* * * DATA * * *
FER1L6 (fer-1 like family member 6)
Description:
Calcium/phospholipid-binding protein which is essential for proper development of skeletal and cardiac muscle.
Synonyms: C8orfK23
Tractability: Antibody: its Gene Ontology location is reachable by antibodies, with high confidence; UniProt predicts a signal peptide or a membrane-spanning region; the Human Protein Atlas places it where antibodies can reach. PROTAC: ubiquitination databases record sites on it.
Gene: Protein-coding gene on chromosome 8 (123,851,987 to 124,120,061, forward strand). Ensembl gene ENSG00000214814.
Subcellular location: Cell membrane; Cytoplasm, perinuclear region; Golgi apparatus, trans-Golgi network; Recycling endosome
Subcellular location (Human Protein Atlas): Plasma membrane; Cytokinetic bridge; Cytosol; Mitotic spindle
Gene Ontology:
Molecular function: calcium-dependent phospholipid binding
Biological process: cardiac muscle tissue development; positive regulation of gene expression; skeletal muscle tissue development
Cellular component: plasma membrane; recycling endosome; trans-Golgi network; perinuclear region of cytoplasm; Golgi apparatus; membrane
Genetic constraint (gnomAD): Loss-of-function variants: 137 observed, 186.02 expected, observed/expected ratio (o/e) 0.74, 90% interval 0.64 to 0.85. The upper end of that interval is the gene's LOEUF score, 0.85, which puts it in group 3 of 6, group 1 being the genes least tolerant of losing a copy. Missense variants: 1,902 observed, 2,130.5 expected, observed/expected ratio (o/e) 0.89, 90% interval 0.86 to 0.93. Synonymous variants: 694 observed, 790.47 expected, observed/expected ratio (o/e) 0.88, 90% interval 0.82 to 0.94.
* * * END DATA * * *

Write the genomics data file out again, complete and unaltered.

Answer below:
FER1L6 (fer-1 like family member 6)
Description:
Calcium/phospholipid-binding protein which is essential for proper development of skeletal and cardiac muscle.
Synonyms: C8orfK23
Tractability: Antibody: its Gene Ontology location is reachable by antibodies, with high confidence; UniProt predicts a signal peptide or a membrane-spanning region; the Human Protein Atlas places it where antibodies can reach. PROTAC: ubiquitination databases record sites on it.
Gene: Protein-coding gene on chromosome 8 (123,851,987 to 124,120,061, forward strand). Ensembl gene ENSG00000214814.
Subcellular location: Cell membrane; Cytoplasm, perinuclear region; Golgi apparatus, trans-Golgi network; Recycling endosome
Subcellular location (Human Protein Atlas): Plasma membrane; Cytokinetic bridge; Cytosol; Mitotic spindle
Gene Ontology:
Molecular function: calcium-dependent phospholipid binding
Biological process: cardiac muscle tissue development; positive regulation of gene expression; skeletal muscle tissue development
Cellular component: plasma membrane; recycling endosome; trans-Golgi network; perinuclear region of cytoplasm; Golgi apparatus; membrane
Genetic constraint (gnomAD): Loss-of-function variants: 137 observed, 186.02 expected, observed/expected ratio (o/e) 0.74, 90% interval 0.64 to 0.85. The upper end of that interval is the gene's LOEUF score, 0.85, which puts it in group 3 of 6, group 1 being the genes least tolerant of losing a copy. Missense variants: 1,902 observed, 2,130.5 expected, observed/expected ratio (o/e) 0.89, 90% interval 0.86 to 0.93. Synonymous variants: 694 observed, 790.47 expected, observed/expected ratio (o/e) 0.88, 90% interval 0.82 to 0.94.